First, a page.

It seems that not every one is afraid of spiders. Lande, the French astronomer, proved by eating spiders as delicacies that he could raise himself above dislikes and prejudices. Spiders were eaten by the aborigines of America and Australia. A quotation from Molien’s Travels in Africa says that the people of Maniana “eat spiders, beetles and old men.”
Doubtless quite a list could be made of uncivilized tribes that eat spiders and there is a number of recorded instances of more advanced persons who, like Lande have acquired the habit. One is given in verse:
How early Genius shows itself at times,
Thus Pope, the prince of poets, lisped in rhymes,
And our Sir Joshua Banks, most strange to utter,
To whom each cockroach-eater is a fool,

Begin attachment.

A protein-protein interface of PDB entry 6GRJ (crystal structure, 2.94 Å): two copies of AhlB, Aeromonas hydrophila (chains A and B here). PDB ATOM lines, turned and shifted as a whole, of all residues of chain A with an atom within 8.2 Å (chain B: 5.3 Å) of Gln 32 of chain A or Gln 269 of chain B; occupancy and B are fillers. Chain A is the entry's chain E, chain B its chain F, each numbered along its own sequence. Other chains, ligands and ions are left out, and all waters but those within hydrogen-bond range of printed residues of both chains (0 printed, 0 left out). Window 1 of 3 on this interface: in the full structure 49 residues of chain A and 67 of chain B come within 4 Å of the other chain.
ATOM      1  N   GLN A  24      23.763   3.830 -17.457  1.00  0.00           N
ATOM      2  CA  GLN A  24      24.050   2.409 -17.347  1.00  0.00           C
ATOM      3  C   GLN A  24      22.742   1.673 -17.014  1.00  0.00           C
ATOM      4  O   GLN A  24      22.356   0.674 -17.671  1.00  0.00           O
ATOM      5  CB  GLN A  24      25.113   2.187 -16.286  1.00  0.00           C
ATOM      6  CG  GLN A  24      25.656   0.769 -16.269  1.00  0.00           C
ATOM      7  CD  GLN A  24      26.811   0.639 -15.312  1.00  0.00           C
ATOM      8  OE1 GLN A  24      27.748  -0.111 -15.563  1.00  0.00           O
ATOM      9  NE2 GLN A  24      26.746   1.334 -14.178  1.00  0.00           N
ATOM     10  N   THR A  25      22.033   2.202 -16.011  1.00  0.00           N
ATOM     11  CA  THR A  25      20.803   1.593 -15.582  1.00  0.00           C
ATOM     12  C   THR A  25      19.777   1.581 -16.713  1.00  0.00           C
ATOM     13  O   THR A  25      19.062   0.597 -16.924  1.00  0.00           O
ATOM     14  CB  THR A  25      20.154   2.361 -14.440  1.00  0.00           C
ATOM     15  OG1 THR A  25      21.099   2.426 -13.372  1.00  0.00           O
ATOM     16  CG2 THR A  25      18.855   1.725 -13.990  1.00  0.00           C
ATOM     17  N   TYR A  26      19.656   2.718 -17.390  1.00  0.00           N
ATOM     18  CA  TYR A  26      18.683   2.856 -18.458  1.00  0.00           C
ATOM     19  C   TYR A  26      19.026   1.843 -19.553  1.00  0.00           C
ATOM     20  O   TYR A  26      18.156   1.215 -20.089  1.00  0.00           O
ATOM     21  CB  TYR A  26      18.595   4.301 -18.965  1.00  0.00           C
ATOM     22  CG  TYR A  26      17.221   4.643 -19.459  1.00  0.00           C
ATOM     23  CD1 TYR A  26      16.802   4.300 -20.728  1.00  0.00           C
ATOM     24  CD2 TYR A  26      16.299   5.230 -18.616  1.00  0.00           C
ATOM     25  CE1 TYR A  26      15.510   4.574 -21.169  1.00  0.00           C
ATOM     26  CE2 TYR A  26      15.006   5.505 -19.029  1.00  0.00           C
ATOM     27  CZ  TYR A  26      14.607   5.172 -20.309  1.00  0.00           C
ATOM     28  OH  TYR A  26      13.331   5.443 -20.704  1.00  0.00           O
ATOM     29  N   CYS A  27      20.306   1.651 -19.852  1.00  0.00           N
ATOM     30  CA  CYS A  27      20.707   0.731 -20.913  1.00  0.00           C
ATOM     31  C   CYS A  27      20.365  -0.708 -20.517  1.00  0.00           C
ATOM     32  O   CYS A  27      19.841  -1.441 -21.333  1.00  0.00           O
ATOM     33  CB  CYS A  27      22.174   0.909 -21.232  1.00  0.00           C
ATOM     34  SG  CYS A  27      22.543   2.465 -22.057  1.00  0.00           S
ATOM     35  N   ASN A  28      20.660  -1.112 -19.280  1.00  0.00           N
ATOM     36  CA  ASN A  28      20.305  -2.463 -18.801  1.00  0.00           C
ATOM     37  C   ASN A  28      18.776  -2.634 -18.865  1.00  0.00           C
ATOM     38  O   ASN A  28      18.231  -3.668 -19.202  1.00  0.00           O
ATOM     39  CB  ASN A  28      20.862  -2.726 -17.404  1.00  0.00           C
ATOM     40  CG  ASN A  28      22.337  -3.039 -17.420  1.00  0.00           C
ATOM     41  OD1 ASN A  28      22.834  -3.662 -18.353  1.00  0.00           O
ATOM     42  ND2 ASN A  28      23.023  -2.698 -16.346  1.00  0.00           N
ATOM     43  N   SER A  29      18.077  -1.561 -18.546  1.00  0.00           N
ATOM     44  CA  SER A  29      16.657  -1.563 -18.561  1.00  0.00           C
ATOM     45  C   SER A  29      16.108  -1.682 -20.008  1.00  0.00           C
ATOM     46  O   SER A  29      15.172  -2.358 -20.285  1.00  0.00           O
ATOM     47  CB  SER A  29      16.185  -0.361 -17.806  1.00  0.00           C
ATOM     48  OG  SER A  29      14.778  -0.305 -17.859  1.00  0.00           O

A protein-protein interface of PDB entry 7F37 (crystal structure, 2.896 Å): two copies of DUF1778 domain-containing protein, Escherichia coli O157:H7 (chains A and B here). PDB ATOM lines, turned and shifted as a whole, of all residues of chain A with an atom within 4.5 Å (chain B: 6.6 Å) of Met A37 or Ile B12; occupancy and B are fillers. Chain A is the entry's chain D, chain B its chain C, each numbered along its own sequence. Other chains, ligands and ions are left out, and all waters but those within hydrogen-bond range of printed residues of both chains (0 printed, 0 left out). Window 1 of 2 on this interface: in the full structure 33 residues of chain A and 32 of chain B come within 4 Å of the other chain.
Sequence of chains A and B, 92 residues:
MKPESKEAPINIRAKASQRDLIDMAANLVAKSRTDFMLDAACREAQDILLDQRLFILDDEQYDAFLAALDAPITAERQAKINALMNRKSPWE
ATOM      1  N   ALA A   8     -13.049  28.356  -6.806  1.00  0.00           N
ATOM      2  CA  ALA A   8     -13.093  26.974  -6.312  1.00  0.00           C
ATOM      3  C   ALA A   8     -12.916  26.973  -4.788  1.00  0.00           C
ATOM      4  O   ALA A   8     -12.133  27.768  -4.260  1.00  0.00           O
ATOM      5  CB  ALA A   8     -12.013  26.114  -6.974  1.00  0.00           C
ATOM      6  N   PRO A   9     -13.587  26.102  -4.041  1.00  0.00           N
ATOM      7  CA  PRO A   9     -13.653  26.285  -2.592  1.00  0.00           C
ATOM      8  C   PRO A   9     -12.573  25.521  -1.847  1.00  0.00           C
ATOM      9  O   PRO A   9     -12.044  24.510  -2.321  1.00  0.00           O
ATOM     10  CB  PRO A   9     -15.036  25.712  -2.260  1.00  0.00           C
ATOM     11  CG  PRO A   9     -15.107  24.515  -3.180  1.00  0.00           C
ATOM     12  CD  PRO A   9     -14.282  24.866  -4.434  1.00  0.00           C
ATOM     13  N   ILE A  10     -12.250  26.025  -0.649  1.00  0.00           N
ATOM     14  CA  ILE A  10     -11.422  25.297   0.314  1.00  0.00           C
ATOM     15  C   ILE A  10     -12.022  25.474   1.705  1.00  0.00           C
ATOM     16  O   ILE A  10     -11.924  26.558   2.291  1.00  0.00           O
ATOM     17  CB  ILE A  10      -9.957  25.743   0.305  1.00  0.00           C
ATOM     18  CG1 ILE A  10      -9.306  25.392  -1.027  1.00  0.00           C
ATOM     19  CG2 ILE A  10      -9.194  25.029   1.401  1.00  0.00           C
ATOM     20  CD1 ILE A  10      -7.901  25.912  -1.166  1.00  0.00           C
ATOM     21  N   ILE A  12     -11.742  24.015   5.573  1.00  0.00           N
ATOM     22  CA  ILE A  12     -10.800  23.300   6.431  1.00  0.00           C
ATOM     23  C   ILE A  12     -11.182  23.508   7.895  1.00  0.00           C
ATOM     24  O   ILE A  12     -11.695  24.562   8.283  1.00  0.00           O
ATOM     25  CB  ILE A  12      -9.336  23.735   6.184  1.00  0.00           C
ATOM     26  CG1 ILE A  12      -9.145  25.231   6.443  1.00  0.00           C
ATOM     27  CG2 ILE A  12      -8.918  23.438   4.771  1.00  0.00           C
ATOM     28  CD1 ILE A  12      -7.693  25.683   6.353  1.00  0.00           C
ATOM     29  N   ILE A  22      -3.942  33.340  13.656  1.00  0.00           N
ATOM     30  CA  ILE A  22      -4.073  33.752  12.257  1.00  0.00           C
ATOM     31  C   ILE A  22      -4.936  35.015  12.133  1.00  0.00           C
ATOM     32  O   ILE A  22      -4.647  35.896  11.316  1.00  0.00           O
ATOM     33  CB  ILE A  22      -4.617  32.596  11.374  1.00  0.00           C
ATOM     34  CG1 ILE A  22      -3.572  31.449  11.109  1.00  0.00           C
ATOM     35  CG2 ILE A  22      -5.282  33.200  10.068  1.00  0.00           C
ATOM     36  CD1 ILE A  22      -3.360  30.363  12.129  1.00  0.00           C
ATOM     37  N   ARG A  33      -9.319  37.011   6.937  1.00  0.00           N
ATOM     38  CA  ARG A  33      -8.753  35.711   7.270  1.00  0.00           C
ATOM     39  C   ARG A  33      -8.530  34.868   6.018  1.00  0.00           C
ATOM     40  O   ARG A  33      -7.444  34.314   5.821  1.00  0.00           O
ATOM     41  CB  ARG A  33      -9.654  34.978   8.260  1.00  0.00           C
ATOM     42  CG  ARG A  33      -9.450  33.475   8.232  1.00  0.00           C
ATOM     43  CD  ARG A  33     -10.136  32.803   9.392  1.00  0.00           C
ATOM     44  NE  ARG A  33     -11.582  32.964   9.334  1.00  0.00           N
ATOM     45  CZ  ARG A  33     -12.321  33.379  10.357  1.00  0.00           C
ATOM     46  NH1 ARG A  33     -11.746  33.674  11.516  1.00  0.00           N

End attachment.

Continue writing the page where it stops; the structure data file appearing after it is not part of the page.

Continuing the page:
Did, when a very little boy at school,
Eat Spiders, spread upon his bread and butter.
It is undoubtedly true that spiders catch and kill many injurious insects. In the fields good insects suffer with the bad, but as few good insects find their way into our houses the house spiders are almost entirely beneficial. However, since spiders are not encouraged to live in our houses it is doubtful whether the group as a whole helps us greatly in our fight against injurious insects.
The strong supporting threads of cobwebs have been much used in telescopes for the purpose of making fine lines appear in the field of vision.
Silk spun by spiders to cover their eggs has been woven into cloth. It is said that the fabric is so transparent that a young lady was once reproved by her father for the immodesty of her costume although she wore seven thicknesses of it. Since it requires more than half a million egg-masses to yield a pound of silk the industry does not promise to become commercially profitable.